Sudan protesters insist on civilian head for new governing body
KHARTOUM, Sudan – Sudanese protest leaders said Sunday, May 19, they will insist a civilian runs a planned new governing body in new talks with army rulers, as Islamists warn against excluding sharia from the political roadmap.
The Alliance for Freedom and Change is determined that the country's new ruling body be "led by a civilian as its chairman and with a limited military representation," it said in a statement.
The protesters' umbrella group said talks would resume with the military council – which has ruled Sudan since president Omar al-Bashir was deposed on April 11 – at 9:00 pm (1900 GMT) on Sunday.
Talks over a transfer of power by the generals have repeatedly stalled, resulting in international pressure to return to the table after the generals suspended negotiations earlier this week.
The generals insist the new body be military-led but the protest leaders demand a majority civilian body.
On Sunday the protest movement raised the ante by insisting that the ruling body should be headed by a civilian.
The military council is headed by General Abdel Fattah al-Burhan, and the generals have previously said he would lead the new governing body.
Before talks were suspended the two sides had agreed on several key issues, including a 3-year transition period and the creation of a 300-member parliament, with two-thirds of lawmakers to come from the protesters' umbrella group.
The previous round of talks was marred by violence after 5 protesters and an army major were shot dead near the ongoing sit-in outside the military headquarters in central Khartoum, where thousands have camped out for weeks.
Initially, the protesters gathered to demand Bashir resign – but they have stayed put, to pressure the generals into stepping aside.
The protesters had also erected roadblocks on some avenues in Khartoum, paralysing large parts of the capital, to put further pressure on the generals during negotiations, but the miliary rulers suspended the last round of talks and demanded the barriers be removed.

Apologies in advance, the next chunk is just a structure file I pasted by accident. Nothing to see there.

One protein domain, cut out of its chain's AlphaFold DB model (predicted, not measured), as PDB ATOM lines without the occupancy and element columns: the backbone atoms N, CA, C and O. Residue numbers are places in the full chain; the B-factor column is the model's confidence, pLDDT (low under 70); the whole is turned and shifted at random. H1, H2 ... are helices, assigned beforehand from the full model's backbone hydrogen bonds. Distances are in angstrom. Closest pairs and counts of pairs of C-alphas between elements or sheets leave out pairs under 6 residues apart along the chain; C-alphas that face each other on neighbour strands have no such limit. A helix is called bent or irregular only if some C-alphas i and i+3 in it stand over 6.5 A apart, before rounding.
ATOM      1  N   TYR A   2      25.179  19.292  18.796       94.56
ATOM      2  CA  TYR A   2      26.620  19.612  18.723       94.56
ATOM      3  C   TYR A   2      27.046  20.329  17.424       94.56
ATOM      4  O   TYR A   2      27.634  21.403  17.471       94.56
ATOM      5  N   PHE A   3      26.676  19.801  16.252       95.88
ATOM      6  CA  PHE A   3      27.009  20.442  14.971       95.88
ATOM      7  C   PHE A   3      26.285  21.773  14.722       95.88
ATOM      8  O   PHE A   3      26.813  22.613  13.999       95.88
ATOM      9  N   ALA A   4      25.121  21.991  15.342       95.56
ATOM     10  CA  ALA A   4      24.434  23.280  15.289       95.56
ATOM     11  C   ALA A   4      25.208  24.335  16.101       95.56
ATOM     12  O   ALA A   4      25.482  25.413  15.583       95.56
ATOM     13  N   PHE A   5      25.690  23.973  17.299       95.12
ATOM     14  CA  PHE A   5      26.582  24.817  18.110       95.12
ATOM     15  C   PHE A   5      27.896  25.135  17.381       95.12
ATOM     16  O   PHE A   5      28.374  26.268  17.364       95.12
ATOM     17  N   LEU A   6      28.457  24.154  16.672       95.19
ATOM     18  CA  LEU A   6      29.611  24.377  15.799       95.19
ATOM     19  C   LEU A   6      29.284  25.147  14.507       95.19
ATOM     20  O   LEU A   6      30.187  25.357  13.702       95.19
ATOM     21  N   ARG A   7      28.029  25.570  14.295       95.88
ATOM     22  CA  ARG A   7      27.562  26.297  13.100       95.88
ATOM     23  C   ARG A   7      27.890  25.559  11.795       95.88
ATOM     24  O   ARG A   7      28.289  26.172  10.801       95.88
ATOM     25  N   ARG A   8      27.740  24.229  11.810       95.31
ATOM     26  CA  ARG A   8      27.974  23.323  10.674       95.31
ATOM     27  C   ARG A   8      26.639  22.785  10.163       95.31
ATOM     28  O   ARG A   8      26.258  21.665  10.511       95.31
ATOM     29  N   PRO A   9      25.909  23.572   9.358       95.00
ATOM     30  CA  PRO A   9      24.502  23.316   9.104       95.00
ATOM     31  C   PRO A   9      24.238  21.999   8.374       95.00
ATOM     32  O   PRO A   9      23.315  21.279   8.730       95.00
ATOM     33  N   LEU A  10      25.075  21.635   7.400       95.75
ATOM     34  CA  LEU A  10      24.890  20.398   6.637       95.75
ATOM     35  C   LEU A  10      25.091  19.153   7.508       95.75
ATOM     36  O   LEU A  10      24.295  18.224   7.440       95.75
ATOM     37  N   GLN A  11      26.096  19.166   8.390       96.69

Protesters duly took the roadblocks down in recent days – but they warn they will put them back up, if the army fails to transfer power to a civilian administration.
The generals have allowed protesters to maintain their sit-in outside Khartoum's army headquarters.
Islamic movements rallied outside the presidential palace on Saturday night, May 18, to reject any civilian administration that excludes sharia as its guiding principle.
Hundreds took part in the rally, the first organized mobilization by Islamist groups since Bashir's ouster.
"The main reason for the mobilization is that the alliance (the main protesters' umbrella group) is ignoring the application of sharia in its deal," said Al-Tayieb Mustafa, who heads a coalition of about 20 Islamic groups.
"This is irresponsible and if that deal is done, it is going to open the door of hell for Sudan," he told Agence France-Presse.
Bashir came to power in an Islamist-backed coup in 1989 and Sudanese legislation has since been underpinned by Islamic law.
At Saturday's rally, hardline cleric Mohamed Ali Jazuli had a warning for the military council.
"If you consider handing over power to a certain faction, then we will consider it a coup", he vowed as supporters chanted "Allahu Akbar."
The protest leaders have so far remained silent on whether sharia has a place in Sudan's future, arguing that their main concern is installing a civilian administration. – Rappler.com